Your brain processes information so fast sometimes. Before Mercury could say a word, my eyes swept over her legs, which were up on tiptoe. She had the nicest muscles I’ve ever seen.

“Bye now,” she said, as sweet as can be. She gave a little wave, and pushed the door shut. There was a hole in the door where the latch thing should have been.

The slamming noise kind of snapped me to attention. I got the hell out. I needed to spend a couple minutes letting my heart rate get back to normal, so I headed across the hall to the other restroom. It was another Ladies. Maybe they did Ladies on one floor, and men’s on the next? I was halfway to the stairwell when the bathroom door opened behind me, and I heard two voices laughing helplessly.

I just had to look. It was Mercury and Zelda, another girl from the ice hockey team, walking away from me toward the courtroom. The hall was echoey like old buildings are, but I could still make out Zelda’s words when she said, “It serves us right! I can’t believe we just did that!”

They disappeared through the Dangerous Door into the courtroom, and I retraced my steps back to the bathroom. I hadn’t been spacing out at all. Mercury and Zelda had been using the Men’s room.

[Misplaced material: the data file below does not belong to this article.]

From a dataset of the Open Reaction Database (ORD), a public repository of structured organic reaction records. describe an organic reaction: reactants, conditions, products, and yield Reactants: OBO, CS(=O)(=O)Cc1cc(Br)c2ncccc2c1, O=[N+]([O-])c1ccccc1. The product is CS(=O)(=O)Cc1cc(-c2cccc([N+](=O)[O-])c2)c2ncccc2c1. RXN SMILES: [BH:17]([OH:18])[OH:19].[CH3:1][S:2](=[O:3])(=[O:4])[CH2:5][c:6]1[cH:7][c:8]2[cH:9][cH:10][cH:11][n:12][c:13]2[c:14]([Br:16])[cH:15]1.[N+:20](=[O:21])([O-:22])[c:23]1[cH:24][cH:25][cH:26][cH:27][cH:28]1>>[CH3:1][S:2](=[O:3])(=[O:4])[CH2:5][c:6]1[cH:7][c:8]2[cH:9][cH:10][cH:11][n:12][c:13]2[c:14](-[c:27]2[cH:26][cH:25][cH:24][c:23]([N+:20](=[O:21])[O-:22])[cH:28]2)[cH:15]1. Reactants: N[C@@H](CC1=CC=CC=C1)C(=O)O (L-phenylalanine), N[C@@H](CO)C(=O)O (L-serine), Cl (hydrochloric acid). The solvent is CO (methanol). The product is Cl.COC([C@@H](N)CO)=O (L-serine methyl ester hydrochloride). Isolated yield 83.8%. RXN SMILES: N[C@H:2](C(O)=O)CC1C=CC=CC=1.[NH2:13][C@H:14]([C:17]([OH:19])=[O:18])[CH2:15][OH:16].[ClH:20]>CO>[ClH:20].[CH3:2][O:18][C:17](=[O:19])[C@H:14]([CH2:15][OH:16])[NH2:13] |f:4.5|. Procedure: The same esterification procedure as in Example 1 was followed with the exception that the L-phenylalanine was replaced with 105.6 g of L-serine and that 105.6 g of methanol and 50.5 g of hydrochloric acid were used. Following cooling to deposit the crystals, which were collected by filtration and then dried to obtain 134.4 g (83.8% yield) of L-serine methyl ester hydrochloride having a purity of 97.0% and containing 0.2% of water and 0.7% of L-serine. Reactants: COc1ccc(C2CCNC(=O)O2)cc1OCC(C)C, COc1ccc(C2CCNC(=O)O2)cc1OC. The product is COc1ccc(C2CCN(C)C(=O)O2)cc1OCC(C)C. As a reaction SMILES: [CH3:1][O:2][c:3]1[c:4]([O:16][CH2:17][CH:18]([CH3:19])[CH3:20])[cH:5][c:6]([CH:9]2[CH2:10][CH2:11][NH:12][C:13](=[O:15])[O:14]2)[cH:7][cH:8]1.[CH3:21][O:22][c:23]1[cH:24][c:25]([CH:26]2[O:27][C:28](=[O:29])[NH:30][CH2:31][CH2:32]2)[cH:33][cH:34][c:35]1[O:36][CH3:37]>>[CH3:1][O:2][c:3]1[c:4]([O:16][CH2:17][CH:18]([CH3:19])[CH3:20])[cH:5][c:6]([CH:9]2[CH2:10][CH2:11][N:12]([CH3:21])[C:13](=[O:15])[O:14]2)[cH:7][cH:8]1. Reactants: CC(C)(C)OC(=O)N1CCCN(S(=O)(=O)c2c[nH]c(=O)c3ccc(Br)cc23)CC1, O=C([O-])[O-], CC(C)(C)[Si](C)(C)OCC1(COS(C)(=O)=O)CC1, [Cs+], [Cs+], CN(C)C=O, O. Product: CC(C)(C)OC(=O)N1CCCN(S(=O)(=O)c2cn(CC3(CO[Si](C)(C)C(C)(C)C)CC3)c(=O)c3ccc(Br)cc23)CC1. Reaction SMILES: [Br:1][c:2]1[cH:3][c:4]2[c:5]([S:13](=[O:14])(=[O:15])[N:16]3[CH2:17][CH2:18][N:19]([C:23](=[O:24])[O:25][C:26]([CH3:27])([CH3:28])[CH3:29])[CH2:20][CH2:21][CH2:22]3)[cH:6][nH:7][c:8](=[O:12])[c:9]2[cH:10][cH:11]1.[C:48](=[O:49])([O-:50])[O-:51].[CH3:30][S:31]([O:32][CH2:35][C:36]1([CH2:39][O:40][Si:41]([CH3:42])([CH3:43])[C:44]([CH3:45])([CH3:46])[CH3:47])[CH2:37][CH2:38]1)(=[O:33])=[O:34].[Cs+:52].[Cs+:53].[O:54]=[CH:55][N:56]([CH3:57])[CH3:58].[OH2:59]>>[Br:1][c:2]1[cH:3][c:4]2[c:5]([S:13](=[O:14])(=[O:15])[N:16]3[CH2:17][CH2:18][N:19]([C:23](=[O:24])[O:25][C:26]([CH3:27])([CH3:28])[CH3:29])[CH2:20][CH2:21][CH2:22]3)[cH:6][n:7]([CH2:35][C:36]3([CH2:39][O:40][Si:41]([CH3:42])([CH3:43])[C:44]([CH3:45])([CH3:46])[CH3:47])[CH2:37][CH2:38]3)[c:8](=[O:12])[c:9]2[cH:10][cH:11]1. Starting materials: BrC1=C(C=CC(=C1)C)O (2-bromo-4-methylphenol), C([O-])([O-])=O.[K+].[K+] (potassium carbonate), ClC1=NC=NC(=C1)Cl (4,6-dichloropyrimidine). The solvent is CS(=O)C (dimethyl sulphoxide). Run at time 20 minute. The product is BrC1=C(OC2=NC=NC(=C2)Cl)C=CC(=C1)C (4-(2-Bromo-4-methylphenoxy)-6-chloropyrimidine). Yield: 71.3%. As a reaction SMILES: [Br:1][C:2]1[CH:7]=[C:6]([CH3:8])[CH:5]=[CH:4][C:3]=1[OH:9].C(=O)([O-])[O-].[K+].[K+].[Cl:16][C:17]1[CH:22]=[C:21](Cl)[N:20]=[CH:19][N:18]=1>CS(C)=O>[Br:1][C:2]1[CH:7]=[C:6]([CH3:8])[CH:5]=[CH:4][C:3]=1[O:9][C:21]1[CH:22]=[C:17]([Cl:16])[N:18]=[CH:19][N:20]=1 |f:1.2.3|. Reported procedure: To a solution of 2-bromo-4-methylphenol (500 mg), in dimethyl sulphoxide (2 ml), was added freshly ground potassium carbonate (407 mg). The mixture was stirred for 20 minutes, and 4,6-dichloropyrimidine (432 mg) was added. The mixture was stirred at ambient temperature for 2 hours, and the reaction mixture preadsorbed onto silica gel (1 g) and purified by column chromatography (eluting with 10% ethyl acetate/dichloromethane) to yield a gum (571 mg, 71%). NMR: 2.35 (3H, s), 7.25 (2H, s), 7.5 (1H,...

I went upstairs to use the restroom anyway. The Girls’ Men’s Room just felt too risky.

When I got back, Mom and Drayton, her lawyer, were waiting for me in the hall. The judge, realizing she was running out of time, had postponed the arraignments of all non-violent offenders until Monday.

I don’t think I said a word all the way home.

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1/10/15 SATURDAY — Poultry in Motion

I don’t have to write on Saturdays, but I wanted to add a couple things to yesterday.

From the courthouse, Mom drove to her sex shop. Open All Night closes at 9pm on Fridays, and it’s always busy enough that she and her helper Kayla are both on duty.

Mom kissed me goodbye and went inside. I was pretty rattled; it had all been so strange. Thank god the Bitter Dreg is right on my way home from town. I went in and got a Frisbee-sized chocolate chip cookie and a latte and plopped onto the comfy couch that is so close to the wood stove you can feel your skin getting frightened. I Snapped Kerieme and he replied right away.

K: Hey, man. How was court?

B: Unreal.

K: Everything go alright?

B: Mom’s case got postponed. But some next-level weirdness went down as well. .1You got a minute?

K: Yeah.just gotta make dinner for Fatima in ten minutes…

Fatima is K’s 6-year-old sister.

After I’d texted him the Saga of Stall One (I left out the muscles), he said:

K: I can honestly say I didn’t see that coming.


K: Alright gotta get some ramen going. Out.

That was it for Friday. This morning, though, I got this text:

K: Ostrich Girl requests a meeting with you. Wednesday at 3 at the Dreg?

I assumed he was playing, so I texted back,

B: Sorry, meeting with Obama from 2:30 to 5.

K: For real, Bye. Turns out she likes you. Wednesday at 3?

B: For real real?

K: No shizzle. Can she count on you?